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Lenovo ThinkBook 13s review: A solid SMB laptop for a solid price

Back in May, Lenovo announced that it's expanding its Think business brand with ThinkBook, starting with the ThinkBook 13s and 14s. Aimed at small- to medium-size businesses (SMBs), it's a business laptop that doesn't have any of the hallmark features of a ThinkPad.

That means that there's no TrackPoint, there are no physical buttons above the trackpad, and it's made out of aluminum. It's like Lenovo wanted to reThink (pun intended) its commercial laptops without abandoning the strong following that the ThinkPad brand has.

And I have to say, I kind of love it. As much as I do love ThinkPads, there's something about the ThinkBook 13s that's just nice. The branding on the lid looks clean and sophisticated, and it really feels like it has a solid build quality while still weighing only 2.9 pounds.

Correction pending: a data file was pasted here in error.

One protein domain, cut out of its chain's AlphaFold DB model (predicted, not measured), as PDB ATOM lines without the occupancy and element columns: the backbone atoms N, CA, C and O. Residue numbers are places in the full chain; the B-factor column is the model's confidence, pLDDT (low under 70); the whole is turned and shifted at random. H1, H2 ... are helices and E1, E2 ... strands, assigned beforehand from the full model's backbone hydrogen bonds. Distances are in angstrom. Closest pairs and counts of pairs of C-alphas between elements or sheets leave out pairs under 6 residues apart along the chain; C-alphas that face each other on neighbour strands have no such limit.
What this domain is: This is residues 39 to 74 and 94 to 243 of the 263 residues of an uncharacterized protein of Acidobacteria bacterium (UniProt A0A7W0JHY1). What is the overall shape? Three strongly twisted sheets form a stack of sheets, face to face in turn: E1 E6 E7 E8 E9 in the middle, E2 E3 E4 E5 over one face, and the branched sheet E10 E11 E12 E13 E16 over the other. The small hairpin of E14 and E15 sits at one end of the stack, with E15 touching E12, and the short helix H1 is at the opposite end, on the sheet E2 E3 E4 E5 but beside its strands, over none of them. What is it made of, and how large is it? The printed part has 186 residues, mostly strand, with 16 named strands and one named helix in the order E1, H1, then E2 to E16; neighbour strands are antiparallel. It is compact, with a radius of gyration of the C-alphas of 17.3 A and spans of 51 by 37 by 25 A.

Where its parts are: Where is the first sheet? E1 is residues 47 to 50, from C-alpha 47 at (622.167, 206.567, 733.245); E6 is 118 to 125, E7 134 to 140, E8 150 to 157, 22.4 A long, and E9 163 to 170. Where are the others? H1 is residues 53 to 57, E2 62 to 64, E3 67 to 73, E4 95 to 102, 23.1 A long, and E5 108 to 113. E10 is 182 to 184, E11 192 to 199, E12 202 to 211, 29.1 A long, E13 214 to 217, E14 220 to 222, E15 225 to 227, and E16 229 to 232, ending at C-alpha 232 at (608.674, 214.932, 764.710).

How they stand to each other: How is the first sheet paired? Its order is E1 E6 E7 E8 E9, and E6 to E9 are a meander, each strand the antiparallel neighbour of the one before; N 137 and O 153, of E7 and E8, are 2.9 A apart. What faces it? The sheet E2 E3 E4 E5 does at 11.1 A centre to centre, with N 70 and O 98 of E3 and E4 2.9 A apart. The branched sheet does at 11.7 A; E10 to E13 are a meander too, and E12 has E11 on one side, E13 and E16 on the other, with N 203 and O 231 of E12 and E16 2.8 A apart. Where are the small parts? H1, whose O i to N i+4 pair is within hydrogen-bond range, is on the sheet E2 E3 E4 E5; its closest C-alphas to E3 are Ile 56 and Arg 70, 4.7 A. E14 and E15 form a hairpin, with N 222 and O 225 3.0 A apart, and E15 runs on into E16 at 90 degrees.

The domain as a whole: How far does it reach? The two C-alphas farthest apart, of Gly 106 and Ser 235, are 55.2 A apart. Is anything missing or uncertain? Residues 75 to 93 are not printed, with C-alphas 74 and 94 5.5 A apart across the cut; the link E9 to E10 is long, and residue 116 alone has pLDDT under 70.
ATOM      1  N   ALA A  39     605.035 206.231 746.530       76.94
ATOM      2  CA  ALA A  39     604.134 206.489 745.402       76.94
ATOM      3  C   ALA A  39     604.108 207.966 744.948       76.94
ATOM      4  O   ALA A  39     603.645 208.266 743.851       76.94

CPU Intel Core i5-8265U (1.6 GHz)
GPU Intel UHD Graphics 620
Body 12.11x8.52x0.63" (307.6x216.4x15.9mm) 2.9lbs (1.32kg)
Display 13.3” FHD (1920x1080) IPS 300 nits Anti-glare
Ports (2) USB 3.1 Gen 1 Type-A (one w/Always On)
(1) USB 3.1 Gen 2 Type-C (w/the function of DisplayPort)
(1) HDMI 1.4b
(1) Headphone/Microphone Combo Jack
(1) AC Power Adapter Jack
RAM 8GB (DDR4 2400MHz)
Storage 256GB SSD M.2 2242 PCIe NVMe
Battery 45Wh, Li-on
Keyboard 6-row, spill-resistant, multimedia Fn keys, LED backlight
Audio 2W x 2 Harman Speakers with Dolby Audio, Skype for Business certified dual array integrated digital microphone
Security features Fingerprint reader integrated on Power Button, Discrete TPM 2.0, Power-on password, hard disk password, supervisor password, FIDO (Fast Identity Online)
Material Aluminum
Color Mineral Gray
OS Windows 10 Home
Price $832.54